1500 murders in three years under this Rowley led Government and 68 since his new Minister assumed office

Member for Naparima, Mr. Rodney Charles,
Image Courtesy: Office of the Parliament.

“Three years into their stint as Government and 1500 murders later, we are no closer to seeing any action by this PNM administration to bring crime under control,” says Naparima MP Rodney Charles.

The recently appointed Minister of National Security has uncharacteristically gone quiet since assuming office, most likely overwhelmed by his inability to stem the murder tide and effect any radical shift in policy.

In January this year, which was recorded as the bloodiest month in our history, Trinidad and Tobago was ranked by World Atlas among the top 10 countries with the highest murder rates.

We only at the second day in October and murders are projected to exceed 500 for 2018.

When will this Government take a serious look at the plethora of social and economic factors which impact crime and come up with holistic strategies? Do we not see a link between the 6000 Petrotrin layoffs for example and the potential for crime to increase? Can the Minister harness the collective forces of all institutions like the Immigration Department, the TTCG and the Prison services under his remit in the fight against crime?

For 2018, the National Security Ministry was allocated $6.4 billion dollars. Finance Minister Colm Imbert said, in addressing crime and criminality, that it continues to be “the number one priority of the Government”. He said as such, greater effort will be placed on crime reduction. However, it is very clear that taxpayers are not getting value for money as the funds being put into crime fighting are not bringing results. In many instances monies are not even being spent. For example, in last year’s development program, $82.5 million was allocated for upgrades of the Prison and Fire Services and the Immigration Department. Only $56 million was spent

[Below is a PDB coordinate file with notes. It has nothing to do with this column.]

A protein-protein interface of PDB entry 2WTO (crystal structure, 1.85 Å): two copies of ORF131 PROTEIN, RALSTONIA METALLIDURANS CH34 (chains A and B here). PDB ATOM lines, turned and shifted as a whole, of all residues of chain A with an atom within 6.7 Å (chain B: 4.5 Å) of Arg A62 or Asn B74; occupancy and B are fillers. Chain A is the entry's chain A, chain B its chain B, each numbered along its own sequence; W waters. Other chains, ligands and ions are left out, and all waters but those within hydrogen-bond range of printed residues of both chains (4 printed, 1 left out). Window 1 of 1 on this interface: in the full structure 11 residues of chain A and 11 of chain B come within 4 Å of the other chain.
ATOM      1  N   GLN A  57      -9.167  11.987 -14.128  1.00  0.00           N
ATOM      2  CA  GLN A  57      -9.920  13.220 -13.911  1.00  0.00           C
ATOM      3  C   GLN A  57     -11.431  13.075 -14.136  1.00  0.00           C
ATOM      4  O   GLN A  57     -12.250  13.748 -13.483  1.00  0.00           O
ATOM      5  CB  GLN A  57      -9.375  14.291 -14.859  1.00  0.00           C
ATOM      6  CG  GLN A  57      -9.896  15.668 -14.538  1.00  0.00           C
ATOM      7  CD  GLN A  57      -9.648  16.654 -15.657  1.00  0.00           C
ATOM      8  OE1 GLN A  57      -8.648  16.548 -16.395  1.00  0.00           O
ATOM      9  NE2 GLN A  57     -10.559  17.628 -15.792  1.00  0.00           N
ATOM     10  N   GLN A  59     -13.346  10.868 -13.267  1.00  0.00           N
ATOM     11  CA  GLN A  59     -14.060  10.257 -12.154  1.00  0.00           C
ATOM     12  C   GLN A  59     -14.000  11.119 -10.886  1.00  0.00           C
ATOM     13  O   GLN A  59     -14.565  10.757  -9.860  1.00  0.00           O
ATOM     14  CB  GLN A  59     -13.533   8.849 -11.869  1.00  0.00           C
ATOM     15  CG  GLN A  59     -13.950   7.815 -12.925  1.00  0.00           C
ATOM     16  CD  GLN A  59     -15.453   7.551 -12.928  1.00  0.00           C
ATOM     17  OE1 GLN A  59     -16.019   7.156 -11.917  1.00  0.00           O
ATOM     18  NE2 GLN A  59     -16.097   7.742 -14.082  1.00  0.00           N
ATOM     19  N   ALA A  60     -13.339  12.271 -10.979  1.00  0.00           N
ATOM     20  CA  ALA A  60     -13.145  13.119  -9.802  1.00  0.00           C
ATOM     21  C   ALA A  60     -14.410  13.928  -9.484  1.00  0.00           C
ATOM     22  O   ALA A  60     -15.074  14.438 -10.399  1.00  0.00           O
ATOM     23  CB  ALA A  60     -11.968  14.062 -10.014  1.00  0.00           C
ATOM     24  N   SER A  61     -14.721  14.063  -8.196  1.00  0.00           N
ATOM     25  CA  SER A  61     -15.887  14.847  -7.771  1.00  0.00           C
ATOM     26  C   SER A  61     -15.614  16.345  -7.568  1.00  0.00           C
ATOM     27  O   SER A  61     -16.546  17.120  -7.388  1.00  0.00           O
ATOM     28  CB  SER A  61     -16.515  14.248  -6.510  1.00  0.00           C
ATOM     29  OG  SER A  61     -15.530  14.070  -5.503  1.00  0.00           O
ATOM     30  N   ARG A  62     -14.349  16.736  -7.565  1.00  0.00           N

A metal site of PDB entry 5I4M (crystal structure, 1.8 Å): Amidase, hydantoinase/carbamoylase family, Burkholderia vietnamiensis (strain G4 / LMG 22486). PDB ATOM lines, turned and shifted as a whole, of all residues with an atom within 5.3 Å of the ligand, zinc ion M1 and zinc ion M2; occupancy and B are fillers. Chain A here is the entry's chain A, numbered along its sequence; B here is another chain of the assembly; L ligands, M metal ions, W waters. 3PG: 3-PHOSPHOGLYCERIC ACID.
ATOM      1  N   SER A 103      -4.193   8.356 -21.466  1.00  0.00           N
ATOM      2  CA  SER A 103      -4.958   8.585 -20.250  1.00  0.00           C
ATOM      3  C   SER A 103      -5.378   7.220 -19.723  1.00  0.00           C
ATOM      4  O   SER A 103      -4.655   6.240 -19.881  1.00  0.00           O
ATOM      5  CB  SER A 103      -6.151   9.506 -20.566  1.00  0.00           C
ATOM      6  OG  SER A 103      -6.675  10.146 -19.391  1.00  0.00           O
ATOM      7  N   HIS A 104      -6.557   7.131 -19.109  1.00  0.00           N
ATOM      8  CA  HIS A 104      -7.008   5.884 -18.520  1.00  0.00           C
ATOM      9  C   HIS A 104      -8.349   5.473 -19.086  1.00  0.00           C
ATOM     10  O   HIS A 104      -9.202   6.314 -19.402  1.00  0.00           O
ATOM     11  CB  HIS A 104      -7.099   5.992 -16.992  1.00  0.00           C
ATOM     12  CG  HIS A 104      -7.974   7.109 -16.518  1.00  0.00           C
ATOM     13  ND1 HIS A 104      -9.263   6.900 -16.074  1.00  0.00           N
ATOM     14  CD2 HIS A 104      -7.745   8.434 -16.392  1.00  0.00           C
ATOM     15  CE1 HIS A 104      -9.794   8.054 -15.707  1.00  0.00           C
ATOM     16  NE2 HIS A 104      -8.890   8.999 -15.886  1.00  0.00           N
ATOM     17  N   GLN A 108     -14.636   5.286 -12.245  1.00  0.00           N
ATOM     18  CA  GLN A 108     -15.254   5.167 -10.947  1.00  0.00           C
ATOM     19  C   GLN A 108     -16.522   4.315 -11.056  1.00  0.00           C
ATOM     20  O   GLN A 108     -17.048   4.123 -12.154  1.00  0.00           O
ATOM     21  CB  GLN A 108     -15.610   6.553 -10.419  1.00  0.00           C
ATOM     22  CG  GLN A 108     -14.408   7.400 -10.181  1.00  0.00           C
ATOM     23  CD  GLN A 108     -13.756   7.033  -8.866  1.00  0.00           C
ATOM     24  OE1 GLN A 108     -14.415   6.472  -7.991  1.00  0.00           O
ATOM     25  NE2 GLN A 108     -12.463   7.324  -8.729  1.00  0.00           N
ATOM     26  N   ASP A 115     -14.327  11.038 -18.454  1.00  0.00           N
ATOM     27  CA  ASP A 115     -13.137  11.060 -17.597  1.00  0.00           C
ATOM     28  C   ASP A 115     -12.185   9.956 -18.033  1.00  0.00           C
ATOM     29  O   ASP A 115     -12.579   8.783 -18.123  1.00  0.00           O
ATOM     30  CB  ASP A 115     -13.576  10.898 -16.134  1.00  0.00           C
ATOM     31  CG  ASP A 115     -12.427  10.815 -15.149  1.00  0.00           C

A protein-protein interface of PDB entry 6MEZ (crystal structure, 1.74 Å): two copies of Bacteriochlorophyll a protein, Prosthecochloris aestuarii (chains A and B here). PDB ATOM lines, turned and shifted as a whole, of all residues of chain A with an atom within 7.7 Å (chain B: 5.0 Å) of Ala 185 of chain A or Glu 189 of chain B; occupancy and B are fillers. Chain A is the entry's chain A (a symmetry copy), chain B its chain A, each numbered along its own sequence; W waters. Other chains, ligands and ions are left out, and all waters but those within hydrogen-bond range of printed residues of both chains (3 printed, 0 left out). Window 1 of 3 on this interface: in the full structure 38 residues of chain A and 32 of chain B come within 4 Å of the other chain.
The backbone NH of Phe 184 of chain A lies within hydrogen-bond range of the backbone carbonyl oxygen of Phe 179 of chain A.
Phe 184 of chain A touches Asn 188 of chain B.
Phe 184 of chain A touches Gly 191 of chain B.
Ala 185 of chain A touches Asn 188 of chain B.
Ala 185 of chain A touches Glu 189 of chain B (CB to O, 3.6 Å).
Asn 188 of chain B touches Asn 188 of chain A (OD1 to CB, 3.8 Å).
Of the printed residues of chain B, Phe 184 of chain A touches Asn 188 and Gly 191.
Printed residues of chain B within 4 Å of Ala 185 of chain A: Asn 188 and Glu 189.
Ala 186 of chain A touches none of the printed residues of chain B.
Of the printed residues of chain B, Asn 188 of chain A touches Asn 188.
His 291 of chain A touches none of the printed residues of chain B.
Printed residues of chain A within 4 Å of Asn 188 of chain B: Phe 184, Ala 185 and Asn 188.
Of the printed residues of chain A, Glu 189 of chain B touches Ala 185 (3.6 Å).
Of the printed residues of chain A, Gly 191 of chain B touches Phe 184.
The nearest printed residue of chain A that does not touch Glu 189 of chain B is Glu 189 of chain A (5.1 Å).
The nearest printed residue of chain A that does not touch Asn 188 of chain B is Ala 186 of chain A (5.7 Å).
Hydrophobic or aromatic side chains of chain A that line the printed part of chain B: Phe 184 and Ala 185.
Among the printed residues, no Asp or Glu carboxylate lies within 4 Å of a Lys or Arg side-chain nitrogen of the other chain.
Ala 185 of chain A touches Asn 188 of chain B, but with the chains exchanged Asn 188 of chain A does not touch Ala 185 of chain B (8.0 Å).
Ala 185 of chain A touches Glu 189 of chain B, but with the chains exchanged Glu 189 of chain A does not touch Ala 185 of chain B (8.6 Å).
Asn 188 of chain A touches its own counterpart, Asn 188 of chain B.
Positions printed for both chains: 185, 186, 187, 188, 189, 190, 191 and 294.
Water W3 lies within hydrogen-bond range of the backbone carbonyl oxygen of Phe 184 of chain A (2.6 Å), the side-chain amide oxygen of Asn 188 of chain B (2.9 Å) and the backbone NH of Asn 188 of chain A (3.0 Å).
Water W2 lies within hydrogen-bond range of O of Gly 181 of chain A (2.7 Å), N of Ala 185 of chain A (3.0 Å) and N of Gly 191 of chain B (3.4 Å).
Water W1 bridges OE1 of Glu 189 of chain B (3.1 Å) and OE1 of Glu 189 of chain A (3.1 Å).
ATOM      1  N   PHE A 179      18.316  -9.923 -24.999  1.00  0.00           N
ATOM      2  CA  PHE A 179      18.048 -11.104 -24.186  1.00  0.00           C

In the 2019 Budget, National Security received the second highest allocation.

Given the Government’s poor implementation record it remains to be seen how much of this $6.1 billion allocation will actually be spent where it matters like the Forensics Science Centre, the Prison Service and on domestic violence.

Violence against women continues unabated. A recent study of over one thousand women locally has shown that one in every three women has suffered from domestic violence. Officials note the increase in reports of domestic violence cases and deaths. What strategies are being contemplated to reduce violent crimes against women? We recall the school teacher and mother of five, Margaret Guevara who was shot and killed by a male relative in her Sangre Grande home. And 27 year old Tehilla St Clair, chopped to death in her Palo Seco home in front of her 5 year old son. How many more must die?

The National Crime Prevention Programme, hailed as an action-oriented initiative to stop the crime pipeline, has been nothing short of a PR stunt to distract the population from the yearlong inactivity by this PNM administration with respect to crime. Not a word about this National Crime Prevention Programme in this year’s budget.

They fought for the Anti-Gang Legislation (AGL). We supported it. To date, as UNC leader Kamla Persad Bissessar recently pointed out, not a single gang member has been arrested based on the AGL which they said they were most ready to implement.

Gang activity is nothing new. Do we have properly functioning Gang Units? In the US Gang Units know every detail of gang members in their jurisdictions. They have programmes to monitor and disrupt recruitment by gang leaders. They even have advanced knowledge of gang activities and make timely interventions to forestall proposed turf wars. The witness protection program, critical in dismantling gangs, remains moribund.

“This PNM administration has become a case study in ineffective, hopeless, extempo, and clueless governance,” says MP Charles. The State is tasked with developing policies to reduce crime. The Minister cannot abdicate that responsibility to law enforcement or anyone else.

We await the statistical data that will show whether or not this Government is up to the multifaceted task of protecting our borders, reducing the availability and impact of drugs, developing civic minded and more prosocial youth, reducing recidivism in our prisons, helping at risk youth and bringing to Parliament legislation that would deal humanely and decisively with our refugee crisis.

We should not hold our breaths that we will significantly reduce our murder rate given the policy vacuum, lack of strategic vision and interagency coordination that exists.

We await the Minister of National Security’s policy prescriptions that will significantly impact crime. Hopefully he will find his voice.

Rodney Charles
MP for Naparima